You can (and should IMHO) increase the voltage tolerance of a cap. Using a 440V instead of a 370V is percectly acceptable and will likely be a better cap from a reliability standpoint.

However I would not increase the capacitance unless it's only temporary. The manufacturers chose these capacitance values for a reason. I would stick with them if possible. What if the value was originally 50 mfd and a tech substitutes a 55. Now the next time another tech. substitutes a 60 instead of a 55. Now you're well over 20% out of spec. Don't assume techs. doublecheck manufacturer's schematics when replacing components.

If a tech. has to deviate from the original value they should clearly tag it showing the original value. This practice probably never happens during the rush to get these systems up and running and on to the next call.
By incresing the voltage rating you also increase wattage thereby overheating and shortening the life of the start windings. Yes, it will work, but only for a short time. If you do this, budget for a compressor swap in the near future.

A tech should also be able to run the numbers on the unit to determine the original cap. If not, they can always read the schematic wiring diagram.
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Old 07-29-2010, 06:43 PM   #22
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Originally Posted by hearmeroar874 View Post
Mr. Glen this is awesome information for me. All this is new and it would've been great if someone had shared this with me before. I must admit defeat, I finally gave up and called someone. However, I did take notes from your information so I will know what to do next year, because this seems to happen every summer. Yes, of course, I need a new AC but who the heck can afford those things right now.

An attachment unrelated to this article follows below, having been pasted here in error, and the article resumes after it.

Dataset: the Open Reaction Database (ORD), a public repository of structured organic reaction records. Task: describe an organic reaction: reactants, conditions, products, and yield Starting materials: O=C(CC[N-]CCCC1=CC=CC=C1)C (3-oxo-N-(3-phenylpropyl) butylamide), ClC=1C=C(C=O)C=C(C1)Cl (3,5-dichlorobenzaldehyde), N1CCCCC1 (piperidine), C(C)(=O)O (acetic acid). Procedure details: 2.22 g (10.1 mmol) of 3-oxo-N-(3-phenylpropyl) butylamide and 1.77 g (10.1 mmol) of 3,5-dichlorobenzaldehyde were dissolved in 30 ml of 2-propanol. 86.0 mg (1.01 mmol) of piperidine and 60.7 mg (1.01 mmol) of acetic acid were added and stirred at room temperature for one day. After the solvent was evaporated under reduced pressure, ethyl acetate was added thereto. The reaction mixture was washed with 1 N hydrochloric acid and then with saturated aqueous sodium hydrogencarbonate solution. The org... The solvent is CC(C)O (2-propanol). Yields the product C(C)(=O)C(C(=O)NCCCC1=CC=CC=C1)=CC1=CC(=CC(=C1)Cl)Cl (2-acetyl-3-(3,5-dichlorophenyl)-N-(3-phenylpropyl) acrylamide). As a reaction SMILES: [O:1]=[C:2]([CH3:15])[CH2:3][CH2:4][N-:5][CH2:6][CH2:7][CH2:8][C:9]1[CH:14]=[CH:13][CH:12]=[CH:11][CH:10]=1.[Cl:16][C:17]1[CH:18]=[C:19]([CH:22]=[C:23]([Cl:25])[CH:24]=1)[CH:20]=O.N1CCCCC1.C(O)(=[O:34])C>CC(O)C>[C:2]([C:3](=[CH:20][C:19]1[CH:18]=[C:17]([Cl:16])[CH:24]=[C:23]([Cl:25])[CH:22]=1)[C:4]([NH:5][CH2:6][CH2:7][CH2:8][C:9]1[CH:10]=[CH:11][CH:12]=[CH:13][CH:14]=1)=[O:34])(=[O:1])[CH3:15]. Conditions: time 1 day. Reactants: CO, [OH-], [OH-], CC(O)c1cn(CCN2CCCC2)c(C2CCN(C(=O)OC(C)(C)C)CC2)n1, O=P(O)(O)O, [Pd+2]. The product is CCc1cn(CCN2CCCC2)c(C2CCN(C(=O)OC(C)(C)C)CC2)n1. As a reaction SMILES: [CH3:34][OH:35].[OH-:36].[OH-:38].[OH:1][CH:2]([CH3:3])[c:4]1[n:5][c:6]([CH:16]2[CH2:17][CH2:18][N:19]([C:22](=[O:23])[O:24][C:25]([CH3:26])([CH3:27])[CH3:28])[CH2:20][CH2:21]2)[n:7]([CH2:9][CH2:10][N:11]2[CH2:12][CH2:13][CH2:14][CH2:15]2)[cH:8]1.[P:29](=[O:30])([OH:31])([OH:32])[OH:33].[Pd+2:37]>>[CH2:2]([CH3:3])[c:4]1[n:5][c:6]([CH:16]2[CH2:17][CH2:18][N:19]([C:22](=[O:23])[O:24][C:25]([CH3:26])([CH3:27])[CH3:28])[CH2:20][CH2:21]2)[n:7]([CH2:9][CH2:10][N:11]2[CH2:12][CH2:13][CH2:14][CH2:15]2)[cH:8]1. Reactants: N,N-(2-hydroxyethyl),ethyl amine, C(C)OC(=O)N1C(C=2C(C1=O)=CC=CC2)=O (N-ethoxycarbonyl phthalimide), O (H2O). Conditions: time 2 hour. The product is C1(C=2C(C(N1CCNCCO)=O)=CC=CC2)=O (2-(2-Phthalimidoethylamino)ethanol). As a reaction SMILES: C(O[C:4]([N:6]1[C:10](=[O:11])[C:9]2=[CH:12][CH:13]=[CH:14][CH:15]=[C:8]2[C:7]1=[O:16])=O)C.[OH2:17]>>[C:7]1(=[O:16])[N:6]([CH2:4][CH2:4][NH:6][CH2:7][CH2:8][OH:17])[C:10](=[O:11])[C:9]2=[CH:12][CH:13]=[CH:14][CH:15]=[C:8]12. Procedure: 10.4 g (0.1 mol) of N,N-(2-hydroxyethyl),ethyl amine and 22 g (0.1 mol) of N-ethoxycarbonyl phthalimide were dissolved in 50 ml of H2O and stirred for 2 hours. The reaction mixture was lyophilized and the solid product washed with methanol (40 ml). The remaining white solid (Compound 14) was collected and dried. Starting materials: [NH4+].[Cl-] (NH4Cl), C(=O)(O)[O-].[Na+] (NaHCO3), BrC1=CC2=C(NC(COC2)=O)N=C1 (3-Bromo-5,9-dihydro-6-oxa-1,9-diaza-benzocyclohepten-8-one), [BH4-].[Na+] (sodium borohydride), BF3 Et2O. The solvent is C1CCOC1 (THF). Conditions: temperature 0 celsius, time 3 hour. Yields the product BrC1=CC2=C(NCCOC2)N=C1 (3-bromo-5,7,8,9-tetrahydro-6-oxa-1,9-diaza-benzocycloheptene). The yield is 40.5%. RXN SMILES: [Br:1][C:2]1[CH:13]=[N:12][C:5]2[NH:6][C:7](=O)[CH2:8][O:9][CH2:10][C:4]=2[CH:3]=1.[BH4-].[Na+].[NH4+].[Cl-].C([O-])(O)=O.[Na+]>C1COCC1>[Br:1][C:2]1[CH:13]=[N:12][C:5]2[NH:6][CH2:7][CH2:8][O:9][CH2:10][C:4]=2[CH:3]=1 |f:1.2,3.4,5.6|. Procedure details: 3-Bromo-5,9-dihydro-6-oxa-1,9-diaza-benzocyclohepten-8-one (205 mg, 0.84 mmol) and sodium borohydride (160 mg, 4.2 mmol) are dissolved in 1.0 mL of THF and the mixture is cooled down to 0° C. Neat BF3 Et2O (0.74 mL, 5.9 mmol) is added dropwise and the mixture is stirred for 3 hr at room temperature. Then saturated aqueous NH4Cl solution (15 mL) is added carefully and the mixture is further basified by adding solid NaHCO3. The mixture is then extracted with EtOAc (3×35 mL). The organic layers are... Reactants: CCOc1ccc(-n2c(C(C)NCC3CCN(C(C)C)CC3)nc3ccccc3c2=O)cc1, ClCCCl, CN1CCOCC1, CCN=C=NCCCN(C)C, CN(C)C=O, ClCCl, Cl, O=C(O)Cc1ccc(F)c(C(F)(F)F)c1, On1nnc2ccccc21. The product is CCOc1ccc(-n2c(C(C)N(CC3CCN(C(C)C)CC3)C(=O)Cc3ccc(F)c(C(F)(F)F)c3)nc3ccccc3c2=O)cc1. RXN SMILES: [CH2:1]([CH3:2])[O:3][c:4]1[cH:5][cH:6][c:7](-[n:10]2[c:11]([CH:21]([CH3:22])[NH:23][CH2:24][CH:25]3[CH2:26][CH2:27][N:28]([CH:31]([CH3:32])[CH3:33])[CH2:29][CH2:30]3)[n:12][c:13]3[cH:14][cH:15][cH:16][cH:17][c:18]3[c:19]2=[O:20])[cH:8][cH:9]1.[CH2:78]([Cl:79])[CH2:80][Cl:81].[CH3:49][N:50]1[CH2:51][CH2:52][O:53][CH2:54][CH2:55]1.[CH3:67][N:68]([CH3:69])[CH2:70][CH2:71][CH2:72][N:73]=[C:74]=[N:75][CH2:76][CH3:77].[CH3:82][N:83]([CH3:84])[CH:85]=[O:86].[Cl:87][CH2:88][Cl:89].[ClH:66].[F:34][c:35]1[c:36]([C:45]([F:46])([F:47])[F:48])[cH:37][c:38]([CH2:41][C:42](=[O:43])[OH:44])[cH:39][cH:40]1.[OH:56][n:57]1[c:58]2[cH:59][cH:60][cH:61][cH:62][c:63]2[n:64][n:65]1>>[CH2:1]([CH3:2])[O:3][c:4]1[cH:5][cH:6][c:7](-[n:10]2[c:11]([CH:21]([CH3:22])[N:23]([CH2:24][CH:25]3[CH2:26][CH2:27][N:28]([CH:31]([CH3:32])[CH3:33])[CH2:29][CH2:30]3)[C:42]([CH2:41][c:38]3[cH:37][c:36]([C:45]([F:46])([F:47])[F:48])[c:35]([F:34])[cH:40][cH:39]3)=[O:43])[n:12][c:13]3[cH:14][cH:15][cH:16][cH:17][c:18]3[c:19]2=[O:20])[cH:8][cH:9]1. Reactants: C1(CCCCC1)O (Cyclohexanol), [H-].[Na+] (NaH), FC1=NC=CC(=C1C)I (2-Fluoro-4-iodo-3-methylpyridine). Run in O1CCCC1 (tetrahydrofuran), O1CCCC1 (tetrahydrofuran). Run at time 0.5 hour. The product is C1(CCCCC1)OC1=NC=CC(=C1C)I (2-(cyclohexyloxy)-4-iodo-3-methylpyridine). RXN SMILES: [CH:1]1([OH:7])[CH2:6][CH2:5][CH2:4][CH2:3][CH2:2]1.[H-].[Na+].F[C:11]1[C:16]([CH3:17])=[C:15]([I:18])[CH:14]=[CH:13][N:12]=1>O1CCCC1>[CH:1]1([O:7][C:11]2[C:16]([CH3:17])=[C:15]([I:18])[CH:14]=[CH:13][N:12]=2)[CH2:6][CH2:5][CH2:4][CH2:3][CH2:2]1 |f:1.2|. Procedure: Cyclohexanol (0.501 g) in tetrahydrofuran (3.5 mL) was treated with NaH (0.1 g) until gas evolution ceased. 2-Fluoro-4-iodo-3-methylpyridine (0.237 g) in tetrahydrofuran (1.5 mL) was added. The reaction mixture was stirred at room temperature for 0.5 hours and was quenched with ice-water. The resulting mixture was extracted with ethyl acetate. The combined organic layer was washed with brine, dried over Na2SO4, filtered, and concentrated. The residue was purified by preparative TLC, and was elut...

I will post tomorrow and let everyone know the end results. I do have to say I am rather proud of myself for being able to replace a simple thing such as burnt wires.

Thanks again Mr. Glen!
You're welcome. Post the make, model and serial # tomorrow, along with your service person's diagnosis. Also ask for liquid line and vapour line pressures, outdoor and indoor air temp (wet or dry bulb) and a coil temp drop.
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Old 07-29-2010, 06:46 PM   #23
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Great ! While we are at it what else should I make sure he does correctly? And is $38 a lb for refrigerant expensive?
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Old 07-29-2010, 06:52 PM   #24
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Originally Posted by hearmeroar874 View Post
Great ! While we are at it what else should I make sure he does correctly? And is $38 a lb for refrigerant expensive?
R22 or R410a? US dollars?

Quote:
Originally Posted by hearmeroar874 View Post
Great ! While we are at it what else should I make sure he does correctly? And is $38 a lb for refrigerant expensive?
.......................and clean the contactor.
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Old 07-29-2010, 07:08 PM   #25
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Don't know what type of refrigerant yet and yes, US Dollars.

I will post everything tomorrow.
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Old 07-29-2010, 09:45 PM   #26
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By incresing the voltage rating you also increase wattage thereby overheating and shortening the life of the start windings. Yes, it will work, but only for a short time. If you do this, budget for a compressor swap in the near future.
What????

Voltage tolerance is the max. safe voltage to avoid damage to the cap. Capacitance determines current flow based on the impedance of the circuit.

Its like substituting a 10 watt resistor in place of a 5 watt resistor. Or using a 16 AWG extension cord in place of a 18AWG extension cord. Tolerance is a different concept then capacitance. The circuit will be just as happy but it'll cost a tad more and take up a tad more space.

Maybe you should take a refresher course in basic electrical circuits.